Are there exceptions?
Yes. A Georgia resident or visitor is not required to shelter in place if they are:
1. Engaging in essential services.
2. Working in critical infrastructure.
3. Engaging in minimum basic operations.
4. Performing necessary travel.
Engaging in essential services means obtaining necessary supplies and services for your household, engaging in activities essential for the health and safety of your household, and engaging in outdoor exercise activities as long as you have at least six feet between people who do not live in your household.
You can go to the grocery store, medical appointments and the pharmacy. You can go pick up food or have food delivered to your house. You can leave your house to buy supplies to clean or maintain your house. You can go outside to exercise. You can also leave your house in an emergency.
The key takeaway is stay in your house as much as possible. Keep circumstances where you must leave rare by consolidating trips, using take-out, curbside pickup and delivery service whenever possible.
Necessary travel means the travel required for someone to participate in essential services, minimum basic operations or work for critical infrastructure.
Minimum basic operations are limited to:
1. Activities necessary to maintain the value of a business … provide services, manage inventory, ensure security, process payroll and employee benefits, etc. Such minimum necessary activities include remaining open to the public subject to the restrictions of this order.
2. The minimum activities necessary to facilitate employees or volunteers being able to work remotely from their residences.
3. Instances where employees are working outdoors without regular contact with other persons, such as delivery services, contractors, landscape businesses and agricultural industry services.
What are essential services and critical infrastructure workers?
As defined by the U.S. Department of Homeland Security, critical infrastructure workers include those who staff operations centers, maintain and repair critical infrastructure, operate call centers, and work in construction.
It also includes workers who support critical supply chains and enable functions for critical infrastructure. The industries they support represent, but are not limited to, medical and health care, telecommunications, information technology systems, defense, food and agriculture, transportation and logistics, energy, water and wastewater, law enforcement and public works.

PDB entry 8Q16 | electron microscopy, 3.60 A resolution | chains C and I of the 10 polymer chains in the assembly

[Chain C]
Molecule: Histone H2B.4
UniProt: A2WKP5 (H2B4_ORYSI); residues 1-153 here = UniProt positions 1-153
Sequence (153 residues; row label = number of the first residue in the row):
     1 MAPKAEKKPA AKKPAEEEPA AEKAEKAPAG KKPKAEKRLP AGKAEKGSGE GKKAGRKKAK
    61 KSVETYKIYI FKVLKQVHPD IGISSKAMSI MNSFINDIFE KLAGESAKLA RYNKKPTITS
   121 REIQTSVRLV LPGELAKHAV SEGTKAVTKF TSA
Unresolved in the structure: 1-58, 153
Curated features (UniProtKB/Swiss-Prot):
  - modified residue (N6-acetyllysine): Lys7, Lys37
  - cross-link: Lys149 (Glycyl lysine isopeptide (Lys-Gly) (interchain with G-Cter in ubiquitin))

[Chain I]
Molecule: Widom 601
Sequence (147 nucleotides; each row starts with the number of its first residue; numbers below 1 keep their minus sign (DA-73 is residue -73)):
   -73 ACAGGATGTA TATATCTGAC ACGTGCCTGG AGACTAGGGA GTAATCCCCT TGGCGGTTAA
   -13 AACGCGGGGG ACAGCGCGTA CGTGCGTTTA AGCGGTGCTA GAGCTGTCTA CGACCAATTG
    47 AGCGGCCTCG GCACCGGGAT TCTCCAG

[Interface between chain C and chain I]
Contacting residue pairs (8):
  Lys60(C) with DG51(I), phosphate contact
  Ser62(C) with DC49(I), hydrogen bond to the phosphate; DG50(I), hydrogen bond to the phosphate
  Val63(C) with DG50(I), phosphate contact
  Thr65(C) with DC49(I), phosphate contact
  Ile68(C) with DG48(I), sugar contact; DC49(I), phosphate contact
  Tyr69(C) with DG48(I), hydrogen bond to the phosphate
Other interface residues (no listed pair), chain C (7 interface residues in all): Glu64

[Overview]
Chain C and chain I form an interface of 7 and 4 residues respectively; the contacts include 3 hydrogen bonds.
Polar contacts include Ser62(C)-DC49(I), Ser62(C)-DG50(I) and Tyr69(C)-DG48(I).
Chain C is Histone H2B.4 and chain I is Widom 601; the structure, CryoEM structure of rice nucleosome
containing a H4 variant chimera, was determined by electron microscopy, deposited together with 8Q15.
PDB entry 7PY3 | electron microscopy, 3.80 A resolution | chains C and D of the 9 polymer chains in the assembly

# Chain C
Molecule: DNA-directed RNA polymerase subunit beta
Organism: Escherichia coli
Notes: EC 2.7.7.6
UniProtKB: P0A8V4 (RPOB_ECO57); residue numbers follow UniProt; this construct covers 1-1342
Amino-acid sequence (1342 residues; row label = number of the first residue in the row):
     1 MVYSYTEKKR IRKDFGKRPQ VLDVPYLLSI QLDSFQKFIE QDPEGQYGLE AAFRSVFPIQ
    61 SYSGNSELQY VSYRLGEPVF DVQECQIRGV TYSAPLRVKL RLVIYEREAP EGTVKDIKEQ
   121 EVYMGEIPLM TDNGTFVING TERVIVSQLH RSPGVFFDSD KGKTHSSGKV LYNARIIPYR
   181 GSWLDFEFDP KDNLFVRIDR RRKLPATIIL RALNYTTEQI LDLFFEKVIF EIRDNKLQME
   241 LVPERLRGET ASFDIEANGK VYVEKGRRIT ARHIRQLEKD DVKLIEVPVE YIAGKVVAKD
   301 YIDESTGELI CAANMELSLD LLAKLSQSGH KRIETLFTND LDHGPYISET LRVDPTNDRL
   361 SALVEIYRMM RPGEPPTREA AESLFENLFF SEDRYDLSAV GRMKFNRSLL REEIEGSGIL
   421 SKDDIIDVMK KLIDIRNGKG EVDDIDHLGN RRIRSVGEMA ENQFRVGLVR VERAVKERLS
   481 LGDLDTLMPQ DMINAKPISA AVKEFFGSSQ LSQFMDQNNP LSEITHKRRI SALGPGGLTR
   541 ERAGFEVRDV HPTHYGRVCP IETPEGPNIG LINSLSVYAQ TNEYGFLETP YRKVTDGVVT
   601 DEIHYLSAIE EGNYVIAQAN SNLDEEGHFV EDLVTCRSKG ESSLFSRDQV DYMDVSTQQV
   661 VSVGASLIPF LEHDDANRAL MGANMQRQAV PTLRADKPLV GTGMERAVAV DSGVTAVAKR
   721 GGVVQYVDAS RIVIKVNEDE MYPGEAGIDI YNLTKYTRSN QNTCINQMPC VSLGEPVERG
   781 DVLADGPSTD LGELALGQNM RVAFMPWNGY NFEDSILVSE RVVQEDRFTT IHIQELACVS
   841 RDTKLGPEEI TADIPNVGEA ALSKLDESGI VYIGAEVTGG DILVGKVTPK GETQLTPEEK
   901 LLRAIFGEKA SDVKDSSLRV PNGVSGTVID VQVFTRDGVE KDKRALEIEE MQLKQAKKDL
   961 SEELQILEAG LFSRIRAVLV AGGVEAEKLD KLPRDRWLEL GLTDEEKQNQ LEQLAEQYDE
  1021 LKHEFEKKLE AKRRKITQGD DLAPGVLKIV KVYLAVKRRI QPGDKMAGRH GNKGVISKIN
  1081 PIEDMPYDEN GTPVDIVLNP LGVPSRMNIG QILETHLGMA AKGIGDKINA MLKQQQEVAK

What does this order mean for church services and funeral services?
No business, establishment, for-profit or nonprofit corporation, organization or county or municipal government is allowed to have more than 10 people gathering in a single location unless there is at least six feet between each person at all times. This rule applies to church services and funeral services.
Can I go to state parks or play sports outside like golf?
Yes. You can visit state parks or play sports outside, including golf, subject to restrictions. Gatherings of more than 10 people are banned unless there is at least six feet between each person at all times. If people congregate in certain areas of a state park or golf course, for example, law enforcement will warn them to disband. If they fail to comply, they may face criminal charges.
What happens if I violate the governor’s executive order?
If you violate any terms of the order, you are committing a misdemeanor, which is a crime in the state of Georgia. For example, if you are not sheltering in place and none of the four exceptions for essential services, minimum basic operations, critical infrastructure or necessary travel applies to your activities, you will receive a warning from law enforcement and risk facing criminal charges if you fail to comply.
How does this order apply to local governments?
No county or city is allowed to have more than 10 people gathered in a single location unless there is at least six feet between each person at all times. The governor’s order supersedes all local ordinances to the extent they conflict and states no ordinance can be more or less restrictive.
Beau Evans and Dave Williams of the Capitol Beat News Service contributed to this report.